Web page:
EMS Monographs in Mathematics 2012; 490 pp; hardcover Volume: 5 ISBN10: 3037191066 ISBN13: 9783037191064 List Price: US$118 Member Price: US$94.40 Order Code: EMSMONO/5
 Wave maps are the simplest wave equations taking their values in a Riemannian manifold \((M,g)\). Their Lagrangian is the same as for the scalar equation, the only difference being that lengths are measured with respect to the metric \(g\). By Noether's theorem, symmetries of the Lagrangian imply conservation laws for wave maps, such as conservation of energy. In coordinates, wave maps are given by a system of semilinear wave equations. Over the past 20 years important methods have emerged which address the problem of local and global wellposedness of this system. Due to weak dispersive effects, wave maps defined on Minkowski spaces of low dimensions, such as \(\mathbb R^{2+1}_{t,x}\), present particular technical difficulties. This class of wave maps has the additional important feature of being energy critical, which refers to the fact that the energy scales exactly like the equation. Around 2000 Daniel Tataru and Terence Tao, building on earlier work of KlainermanMachedon, proved that smooth data of small energy lead to global smooth solutions for wave maps from 2+1 dimensions into target manifolds satisfying some natural conditions. In contrast, for large data, singularities may occur in finite time for \(M =\mathbb S^2\) as target. This monograph establishes that for \(\mathbb H\) as target the wave map evolution of any smooth data exists globally as a smooth function. While the authors restrict themselves to the hyperbolic plane as target the implementation of the concentrationcompactness method, the most challenging piece of this exposition, yields more detailed information on the solution. This monograph will be of interest to experts in nonlinear dispersive equations, in particular to those working on geometric evolution equations. A publication of the European Mathematical Society (EMS). Distributed within the Americas by the American Mathematical Society. Readership Graduate students and research mathematicians interested in discrete mathematics, geometry and topology. Table of Contents  Introduction and overview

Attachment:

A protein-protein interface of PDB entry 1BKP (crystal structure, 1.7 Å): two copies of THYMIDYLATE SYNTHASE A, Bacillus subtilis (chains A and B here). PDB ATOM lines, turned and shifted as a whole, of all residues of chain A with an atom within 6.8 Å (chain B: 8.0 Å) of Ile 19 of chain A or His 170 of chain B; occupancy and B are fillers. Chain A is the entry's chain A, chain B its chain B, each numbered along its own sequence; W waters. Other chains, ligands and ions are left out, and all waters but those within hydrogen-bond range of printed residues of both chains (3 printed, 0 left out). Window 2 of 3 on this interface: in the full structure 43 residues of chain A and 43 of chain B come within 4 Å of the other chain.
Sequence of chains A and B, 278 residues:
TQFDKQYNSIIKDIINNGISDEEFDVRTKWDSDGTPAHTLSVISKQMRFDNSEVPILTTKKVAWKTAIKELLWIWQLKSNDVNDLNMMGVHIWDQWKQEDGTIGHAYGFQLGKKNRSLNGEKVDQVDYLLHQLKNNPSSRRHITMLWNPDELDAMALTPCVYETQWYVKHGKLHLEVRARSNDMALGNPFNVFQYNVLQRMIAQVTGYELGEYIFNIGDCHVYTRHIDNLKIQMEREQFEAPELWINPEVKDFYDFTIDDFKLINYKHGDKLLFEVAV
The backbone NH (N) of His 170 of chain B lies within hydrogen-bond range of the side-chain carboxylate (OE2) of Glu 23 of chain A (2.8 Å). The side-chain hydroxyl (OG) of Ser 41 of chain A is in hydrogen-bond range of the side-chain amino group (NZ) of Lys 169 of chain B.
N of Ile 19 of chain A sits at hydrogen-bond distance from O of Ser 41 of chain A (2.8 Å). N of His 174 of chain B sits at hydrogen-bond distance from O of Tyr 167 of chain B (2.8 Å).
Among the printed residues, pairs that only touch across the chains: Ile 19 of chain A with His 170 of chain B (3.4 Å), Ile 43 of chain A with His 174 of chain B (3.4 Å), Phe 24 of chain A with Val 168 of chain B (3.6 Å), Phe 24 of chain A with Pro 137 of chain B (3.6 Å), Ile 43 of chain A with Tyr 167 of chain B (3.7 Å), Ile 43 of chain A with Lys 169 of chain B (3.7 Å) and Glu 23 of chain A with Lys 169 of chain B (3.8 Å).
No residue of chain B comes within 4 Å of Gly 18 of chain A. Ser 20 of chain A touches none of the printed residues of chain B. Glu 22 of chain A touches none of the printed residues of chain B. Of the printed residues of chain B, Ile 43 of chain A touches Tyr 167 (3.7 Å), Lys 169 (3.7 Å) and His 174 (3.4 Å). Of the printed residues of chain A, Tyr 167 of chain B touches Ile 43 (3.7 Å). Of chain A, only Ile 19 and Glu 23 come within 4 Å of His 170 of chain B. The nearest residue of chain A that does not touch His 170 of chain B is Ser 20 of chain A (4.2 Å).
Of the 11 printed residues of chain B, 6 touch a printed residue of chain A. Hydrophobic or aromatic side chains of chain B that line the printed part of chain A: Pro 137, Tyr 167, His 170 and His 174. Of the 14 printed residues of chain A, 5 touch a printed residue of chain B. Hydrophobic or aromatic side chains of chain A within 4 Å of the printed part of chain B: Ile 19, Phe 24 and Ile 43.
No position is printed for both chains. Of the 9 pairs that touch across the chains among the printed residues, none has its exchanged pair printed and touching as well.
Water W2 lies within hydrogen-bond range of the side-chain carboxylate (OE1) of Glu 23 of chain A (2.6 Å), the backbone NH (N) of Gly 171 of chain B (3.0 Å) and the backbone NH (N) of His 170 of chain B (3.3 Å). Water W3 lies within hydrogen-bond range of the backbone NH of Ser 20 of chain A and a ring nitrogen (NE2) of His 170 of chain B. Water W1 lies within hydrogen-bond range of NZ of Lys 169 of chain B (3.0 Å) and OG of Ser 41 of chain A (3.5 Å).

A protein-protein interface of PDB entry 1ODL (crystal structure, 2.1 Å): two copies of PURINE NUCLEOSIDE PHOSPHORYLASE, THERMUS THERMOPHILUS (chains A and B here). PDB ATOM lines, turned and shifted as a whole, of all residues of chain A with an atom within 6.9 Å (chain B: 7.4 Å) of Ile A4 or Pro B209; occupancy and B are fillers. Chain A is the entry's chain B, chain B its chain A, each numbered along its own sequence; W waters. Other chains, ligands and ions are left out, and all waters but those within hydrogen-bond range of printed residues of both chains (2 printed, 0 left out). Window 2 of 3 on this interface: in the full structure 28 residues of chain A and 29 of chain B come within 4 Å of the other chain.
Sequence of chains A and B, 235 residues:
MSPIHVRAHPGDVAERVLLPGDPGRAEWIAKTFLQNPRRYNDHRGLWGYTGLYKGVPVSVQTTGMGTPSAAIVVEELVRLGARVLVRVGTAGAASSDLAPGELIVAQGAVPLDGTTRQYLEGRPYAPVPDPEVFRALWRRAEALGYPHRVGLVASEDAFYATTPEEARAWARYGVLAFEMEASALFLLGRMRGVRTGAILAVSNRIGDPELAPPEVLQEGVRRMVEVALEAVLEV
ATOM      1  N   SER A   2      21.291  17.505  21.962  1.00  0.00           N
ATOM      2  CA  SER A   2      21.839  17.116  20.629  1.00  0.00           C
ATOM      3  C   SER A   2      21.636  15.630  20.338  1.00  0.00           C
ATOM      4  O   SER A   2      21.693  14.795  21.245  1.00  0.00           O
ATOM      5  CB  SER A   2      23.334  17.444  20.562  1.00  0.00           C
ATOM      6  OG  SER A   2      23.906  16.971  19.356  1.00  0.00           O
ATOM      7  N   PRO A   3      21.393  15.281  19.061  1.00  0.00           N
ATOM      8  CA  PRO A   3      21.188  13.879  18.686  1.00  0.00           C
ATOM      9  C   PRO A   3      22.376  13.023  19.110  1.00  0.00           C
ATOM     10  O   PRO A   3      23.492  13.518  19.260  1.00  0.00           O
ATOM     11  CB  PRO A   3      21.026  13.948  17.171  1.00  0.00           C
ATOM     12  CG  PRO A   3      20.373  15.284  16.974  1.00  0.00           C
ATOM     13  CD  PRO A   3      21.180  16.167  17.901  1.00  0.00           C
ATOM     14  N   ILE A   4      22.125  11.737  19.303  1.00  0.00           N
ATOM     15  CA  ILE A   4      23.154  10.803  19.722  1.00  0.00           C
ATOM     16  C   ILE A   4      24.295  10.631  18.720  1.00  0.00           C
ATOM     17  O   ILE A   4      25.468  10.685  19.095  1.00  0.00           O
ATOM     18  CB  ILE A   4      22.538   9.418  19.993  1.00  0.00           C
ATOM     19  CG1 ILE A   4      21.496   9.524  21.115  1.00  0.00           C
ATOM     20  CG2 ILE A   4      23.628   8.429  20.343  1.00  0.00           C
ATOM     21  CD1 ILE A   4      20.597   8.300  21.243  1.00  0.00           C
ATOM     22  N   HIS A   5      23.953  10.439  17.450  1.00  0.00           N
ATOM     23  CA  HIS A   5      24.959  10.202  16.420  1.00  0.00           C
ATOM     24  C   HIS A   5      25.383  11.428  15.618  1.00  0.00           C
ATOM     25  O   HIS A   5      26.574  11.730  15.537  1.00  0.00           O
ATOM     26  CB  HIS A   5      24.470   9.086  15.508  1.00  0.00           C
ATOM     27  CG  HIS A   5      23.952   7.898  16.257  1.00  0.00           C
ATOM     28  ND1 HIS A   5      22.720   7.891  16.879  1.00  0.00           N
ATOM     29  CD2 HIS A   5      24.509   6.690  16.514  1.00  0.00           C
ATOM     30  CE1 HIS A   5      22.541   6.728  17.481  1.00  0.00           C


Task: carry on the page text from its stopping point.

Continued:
The spaces \(S[k]\) and \(N[k]\)
 Hodge decomposition and nullstructures
 Bilinear estimates involving \(S\) and \(N\) spaces
 Trilinear estimates
 Quintilinear and higher nonlinearities
 Some basic perturbative results
 BMO, \(A_p\), and weighted commutator estimates
 The BahouriGérard concentration compactness method
 The proof of the main theorem
 Appendix
 References
 Index